COVID-19 has done a number on the economy, and working women have borne more than their fair share of the economic losses for two principal reasons. First, the industries that employ more women (e.g. hospitality, retail, healthcare) were hit particularly hard by the pandemic. Second, the closure of childcare centers and schools en masse has meant that mothers, who tend to provide the majority of childcare, have felt more pressure to leave the workforce to take care of the kids.
Women have left the workforce in huge numbers. Between February and August, mothers of children 12 years old and younger lost 2.2 million jobs compared to the 870,000 jobs lost by fathers. A report from the Dallas Federal Reserve made it clear that it’s even worse for women of color, as 6.4 percent of Black mothers have left the workforce compared to 2.4 of white mothers.
In the pre-pandemic months of 2020, American women actually held more jobs than men, something that had happened only once before in American history. By December, women lost 156,000 jobs while men gained 16,000. In 2020, men lost one million fewer jobs than women did. The pandemic crushed decades of slow work at wage and labor equality in a matter of months, and it could take decades for them to recover.
In light of this situation, a coalition of 50 female CEOs, actors, and activists are calling on Joe Biden to do something about this problem, one that existed before the pandemic and was torn open by it. The group, led by former political candidate and Girls Who Code CEO Reshma Saujani, placed a full-page ad in the New York Times on Tuesday and published op-eds in The Hill and The Independent. (Disclosure: My wife is a former Girls Who Code employee, and I met Saujani once.)
What Is The Marshall Plan for Moms?
The ad, an open letter to President Joe Biden, calls on him to “establish a task force” to create such a plan in the first 100 days of his administration. Right now, some demands are vague, and others are asking Biden to prioritize many of his clear campaign promises that have yet to be passed in his short tenure as president. The most specific ask is to provide means-tested, short-term monthly payments of $2,400 to mothers. The others are “long overdue policies like paid family leave, affordable childcare and pay equity.”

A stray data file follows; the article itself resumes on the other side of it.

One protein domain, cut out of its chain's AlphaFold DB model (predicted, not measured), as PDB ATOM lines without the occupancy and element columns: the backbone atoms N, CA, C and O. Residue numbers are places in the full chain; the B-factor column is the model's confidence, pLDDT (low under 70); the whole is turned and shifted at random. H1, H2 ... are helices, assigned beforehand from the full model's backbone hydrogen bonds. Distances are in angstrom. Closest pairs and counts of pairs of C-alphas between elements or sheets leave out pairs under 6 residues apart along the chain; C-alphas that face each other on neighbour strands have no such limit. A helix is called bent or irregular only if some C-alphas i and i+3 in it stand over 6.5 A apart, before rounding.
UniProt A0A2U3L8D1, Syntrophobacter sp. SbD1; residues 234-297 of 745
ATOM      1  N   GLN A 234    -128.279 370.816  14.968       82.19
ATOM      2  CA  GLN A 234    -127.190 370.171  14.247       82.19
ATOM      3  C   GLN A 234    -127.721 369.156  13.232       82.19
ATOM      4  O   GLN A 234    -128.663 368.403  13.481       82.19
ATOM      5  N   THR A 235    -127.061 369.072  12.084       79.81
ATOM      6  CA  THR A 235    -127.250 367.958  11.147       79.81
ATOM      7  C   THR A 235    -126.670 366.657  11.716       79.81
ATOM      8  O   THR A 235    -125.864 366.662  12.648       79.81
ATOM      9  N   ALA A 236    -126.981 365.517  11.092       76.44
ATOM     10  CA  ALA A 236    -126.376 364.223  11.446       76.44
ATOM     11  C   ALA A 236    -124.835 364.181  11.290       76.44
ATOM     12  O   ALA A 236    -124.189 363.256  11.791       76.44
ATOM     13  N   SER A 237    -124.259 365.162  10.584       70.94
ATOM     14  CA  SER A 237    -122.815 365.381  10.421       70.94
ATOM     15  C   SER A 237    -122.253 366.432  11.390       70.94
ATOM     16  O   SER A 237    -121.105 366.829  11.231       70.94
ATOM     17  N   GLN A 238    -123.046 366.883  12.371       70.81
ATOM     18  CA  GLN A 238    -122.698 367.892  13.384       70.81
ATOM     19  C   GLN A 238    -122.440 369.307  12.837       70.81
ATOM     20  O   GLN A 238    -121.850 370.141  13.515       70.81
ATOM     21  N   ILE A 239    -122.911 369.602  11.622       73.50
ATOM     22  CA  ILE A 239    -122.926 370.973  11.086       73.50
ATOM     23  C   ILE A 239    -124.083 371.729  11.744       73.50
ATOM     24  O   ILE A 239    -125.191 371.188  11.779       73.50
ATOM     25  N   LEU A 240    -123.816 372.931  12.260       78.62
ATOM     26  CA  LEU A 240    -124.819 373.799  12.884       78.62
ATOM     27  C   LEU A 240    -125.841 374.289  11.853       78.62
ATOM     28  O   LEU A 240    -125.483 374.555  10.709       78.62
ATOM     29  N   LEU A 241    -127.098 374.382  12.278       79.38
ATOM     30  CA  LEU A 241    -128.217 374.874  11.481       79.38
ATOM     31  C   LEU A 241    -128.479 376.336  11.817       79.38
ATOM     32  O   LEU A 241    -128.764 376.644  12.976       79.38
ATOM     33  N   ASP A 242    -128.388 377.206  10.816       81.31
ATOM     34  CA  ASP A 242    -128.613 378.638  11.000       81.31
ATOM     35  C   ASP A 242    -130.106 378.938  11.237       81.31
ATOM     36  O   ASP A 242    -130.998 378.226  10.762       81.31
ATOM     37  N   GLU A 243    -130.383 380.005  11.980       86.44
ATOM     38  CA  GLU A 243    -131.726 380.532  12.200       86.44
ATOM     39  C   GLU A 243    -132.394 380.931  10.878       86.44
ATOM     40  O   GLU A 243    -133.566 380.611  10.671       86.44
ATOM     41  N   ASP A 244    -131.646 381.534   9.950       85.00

There is reason to believe that Biden will act on at least some of these issues. His Build Back Better platform includes 12 weeks of paid family and medical leave, and he’s also promised “to make child care more affordable and accessible for working families.” Early moves in the Biden administration to gather more pay data from companies are widely seen as a precursor to action to shrink the pay gap.
Without many specific policy asks, it’s difficult to know what the effect of the Marshall Plan for Moms would be if it were implemented. We do know that monthly payments to stay at home parents would change the financial calculus of what it means to raise children. And it doesn’t seem politically outlandish. After all, the conversion of the child tax credit to a $300 or $350 refundable monthly payment is currently being discussed by senior Democrats in both houses of Congress.
Are there concerns with the Marshall Plan?
For progressive advocates of a basic income for parents, the language in the letter that asks for the payment to be means-tested could be a non-starter. On the other hand, for moderates, the $2,400 could seem like too much money. Regardless, it’s a good thing if this initiative starts a conversation about motherhood as labor — especially when that labor is unpaid and has forced millions of women out of the workplace in the past ten months.
The other good news for parents is that the Marshall Plan is one of many proposals that would put more money in parents’ pockets. There’s the Romney-Bennet plan to pay parents, the proposed American Child Benefit of $374 a month, and universal basic income, which is being piloted in cities around the country.
And even if the monthly payments begin as a short-term program, it’s entirely possible that they prove so popular that it’s easy to make them permanent. Conservatives railed against Social Security when it was proposed, after all, but now it’s seen as the “third rail” of American politics. And the Democrats negotiating the aforementioned changes to the child tax credit plan to pass it as a short-term program in the hopes that it’s popular enough to extend.
Either way, moms (and, it should be noted, dads) everywhere need help. By putting public pressure on the President, it’s possible that the people behind the Marshall Plan for Moms will be part of the solution.